A couple of neat stories that go with this photo that I learned from reading Brian McFarlane’s book “True Hockey Stories: The Habs”.

The photo has been credited to Nat Turofsky, one of two brothers, both of whom shot reams of legendary pictures in Toronto, (You can see their Alexandra Studios name on the left of the photo).

But this one was taken by a kid apprenticing for the Turofskys, who was lucky enough to have been sent to the other end of the ice from where Nat was, and where the glass-breaking happened.

Best of all, sitting just behind the glass when it broke and having pieces of it falling on them were the two salesmen who had sold the plexiglass to the Gardens in the first place, and who had claimed that it couldn’t be broken!

Here’s the picture in my scrapbook.

scrapbook

Habs, Leafs, And Beatles

On August 17th in 1966, the Beatles played an afternoon show in Toronto at Maple Leaf Gardens.

I was there and I’m pretty darn proud of it.

I was 15 years old and had a summer job as a highway construction slave labourer, but the boss let me go early and I went down to Toronto from Orillia with a disc jockey my sister worked with at the local radio station. She had got word to me just that morning that the DJ was going and asked if I would like to go with him.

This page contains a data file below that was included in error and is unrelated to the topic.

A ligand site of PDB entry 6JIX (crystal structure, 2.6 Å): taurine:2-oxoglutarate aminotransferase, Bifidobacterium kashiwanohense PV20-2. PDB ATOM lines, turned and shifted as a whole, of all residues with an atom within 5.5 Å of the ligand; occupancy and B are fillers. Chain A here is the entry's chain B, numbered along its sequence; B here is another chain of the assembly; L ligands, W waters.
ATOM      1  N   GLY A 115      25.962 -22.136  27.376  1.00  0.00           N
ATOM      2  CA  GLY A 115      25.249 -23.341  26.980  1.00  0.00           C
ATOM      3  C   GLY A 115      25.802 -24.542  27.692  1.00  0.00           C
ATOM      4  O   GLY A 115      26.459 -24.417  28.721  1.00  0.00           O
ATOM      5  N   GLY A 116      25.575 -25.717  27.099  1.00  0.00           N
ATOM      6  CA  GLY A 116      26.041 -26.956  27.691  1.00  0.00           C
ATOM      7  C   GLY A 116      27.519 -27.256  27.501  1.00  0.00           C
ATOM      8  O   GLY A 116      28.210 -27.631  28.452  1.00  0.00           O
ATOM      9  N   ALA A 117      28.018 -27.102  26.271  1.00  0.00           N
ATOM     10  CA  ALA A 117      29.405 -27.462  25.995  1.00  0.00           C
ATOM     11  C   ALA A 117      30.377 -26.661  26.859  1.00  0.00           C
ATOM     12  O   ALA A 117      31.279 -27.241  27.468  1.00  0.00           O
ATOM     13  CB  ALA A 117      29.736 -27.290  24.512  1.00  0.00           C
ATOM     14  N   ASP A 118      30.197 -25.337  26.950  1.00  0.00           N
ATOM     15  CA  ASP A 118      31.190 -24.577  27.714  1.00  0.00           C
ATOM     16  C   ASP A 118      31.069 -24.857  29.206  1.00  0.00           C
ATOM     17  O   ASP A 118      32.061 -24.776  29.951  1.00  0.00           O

I didn’t have a ticket, but believe it or not, they were still available when I showed up at the Gardens, and I got a $5.50 ticket in the very last row on the floor.

It was madness, of course. There were about six bands in the lineup, including the Ronettes, the Cyrkle, and Bobby Hebb, and the Beatles in the finale played for about 40 minutes with girls screaming and fainting and carrying on.

That fall, hockey season began, and the next spring, the Toronto Maple Leafs beat the Habs in six games to win their last Stanley Cup.

The Leafs were an old team with guys like Terry Sawchuk, Johnny Bower, Red Kelly, and Allan Stanley, but Montreal wasn’t that young either. Henri Richard was 30, John Ferguson 27, Claude Provost was 32, Dick Duff 30, Ted Harris 30, Jean-Guy Talbot was 34, Jean Beliveau was 35, and the goalies, Gump Worsley and Charlie Hodge, were 37 and 33 respectively.

Of course, Montreal also had the kiddies. Yvan Cournoyer was all of 22. Claude Larose was 23. Jacques Laperriere 24. And Serge Savard and Carol Vadnais were just 20.

John and Ringo were 26, Paul 24, and George 23.

The Habs and Beatles remain in the hearts of millions.

The Leafs continue to suck.

Sittler Got Ten

My old buddy Mike Williamson was talking to Darryl Sittler for a few minutes last week when he was making his elevator maintenance rounds, and Mike mentioned to Darryl that he and his wife Diana were at the Gardens the night Sittler had six goals and four assists for an incredible ten points.

Ten points in one game. Imagine. Too bad he was a Leaf. But on the other hand, it was against Boston!

In honour of Mike chatting with Darryl, here’s Sittler getting his ten.